Strategic Plan charts University's future
Toss out the words “Strategic Plan” and it doesn’t take long before most people’s eyes glaze over. At least that was the perception in the past.
The U of L Strategic Plan is nearing completion and if attendance at recent Town Hall meetings is any indication, this incarnation of the University of Lethbridge mission statement owns a unique feel. Strong audiences took in a pair of Town Hall events in September, with all facets of the University community represented and engaged in the process.
That’s exactly the response Vice-President (Academic) Dr. Andrew Hakin is looking for as he, Vice-President (Finance and Administration) Nancy Walker and a dedicated planning group are crafting a document that is intended to be both accessible and flexible.
“It’s important we engage the entire campus community, and we do that by finding a way where everyone can see themselves in the plan,” Hakin says. “That’s what makes the plan real - people feel as though they are a part of what is going on, that’s where real change comes from.”
One of the main focuses of this Strategic Plan is to create a document that does not speak down to its constituents with muddled corporate language. Instead, what has been produced is a plan that offers plain language describing clear and concise goals. In all, the draft document is just eight pages in length with straightforward sections discussing “Who we are”, “Why we exist” and “Where we are going”.
The plan introduces goals and missions over the next five years but unlike many strategic documents, does not bog down in specificity. Instead, broader concept ideals are being pushed forward with the anticipation that as the academic landscape changes over the course of the plan, it will have the ability to adapt.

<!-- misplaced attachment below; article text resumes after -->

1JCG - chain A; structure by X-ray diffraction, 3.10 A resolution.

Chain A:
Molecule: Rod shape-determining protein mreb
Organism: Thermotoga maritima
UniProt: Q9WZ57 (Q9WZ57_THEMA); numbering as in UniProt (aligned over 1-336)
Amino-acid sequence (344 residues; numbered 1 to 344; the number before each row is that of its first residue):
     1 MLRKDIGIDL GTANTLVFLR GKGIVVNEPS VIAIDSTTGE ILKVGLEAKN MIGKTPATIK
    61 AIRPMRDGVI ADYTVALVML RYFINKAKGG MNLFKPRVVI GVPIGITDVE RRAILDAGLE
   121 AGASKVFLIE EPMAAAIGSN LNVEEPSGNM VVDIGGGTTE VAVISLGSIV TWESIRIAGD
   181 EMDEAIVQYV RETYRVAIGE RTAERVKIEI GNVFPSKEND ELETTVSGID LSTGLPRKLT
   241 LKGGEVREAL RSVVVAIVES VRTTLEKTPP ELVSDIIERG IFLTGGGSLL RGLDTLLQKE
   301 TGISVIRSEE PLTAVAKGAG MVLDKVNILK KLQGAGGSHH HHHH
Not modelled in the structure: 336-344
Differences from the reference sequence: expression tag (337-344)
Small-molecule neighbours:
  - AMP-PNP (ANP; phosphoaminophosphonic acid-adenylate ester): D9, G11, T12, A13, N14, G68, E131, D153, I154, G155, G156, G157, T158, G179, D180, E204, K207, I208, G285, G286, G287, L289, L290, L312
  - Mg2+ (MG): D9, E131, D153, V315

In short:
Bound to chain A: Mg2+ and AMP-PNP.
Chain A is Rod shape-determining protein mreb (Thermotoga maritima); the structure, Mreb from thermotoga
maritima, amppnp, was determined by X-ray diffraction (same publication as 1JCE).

“We cannot create a plan that is rigid and locks the University on to a set of rails as it pursues a specific set of goals,” Hakin says. “We need a plan that can be moved and is flexible enough to respond to all the changes we know will be thrown at us.”
The core of the mission statement is not a radical departure from the path the University has established over the past 40-plus years. Rather, it emphasizes the need for the University to maintain that which it does well, while pushing forward to meet new challenges.
“We don’t want to lose who we are,” Hakin says.
The University will continue to foster its strong undergraduate and graduate degree programs with an emphasis on providing students a personal and supportive learning environment. It will also continue to forge ahead in pursuing original research and creative activities.
The challenges on the horizon include defining the University’s status as a comprehensive institution, thereby continually separating it from other post-secondary institutions in the province that are expanding their undergraduate degree programming. At the same time, the University must maintain its growth in graduate programming and research initiatives in a unique manner that both aligns itself with the province’s other comprehensive universities but also sets it apart.
“We may be grouped with the University of Calgary, the University of Alberta and Athabasca University but our challenge is to show how we’re different and how we stand out,” Hakin says. “That ambition rests with the entire campus community and I’ve seen it at the Town Halls and I’ve seen it as I make my way around campus. We have the people to differentiate the University of Lethbridge experience from any other.”
The U of L’s 2009-13 Strategic Plan is to be presented to the University’s board of governors later this year and, pending approval, officially launched in January 2009.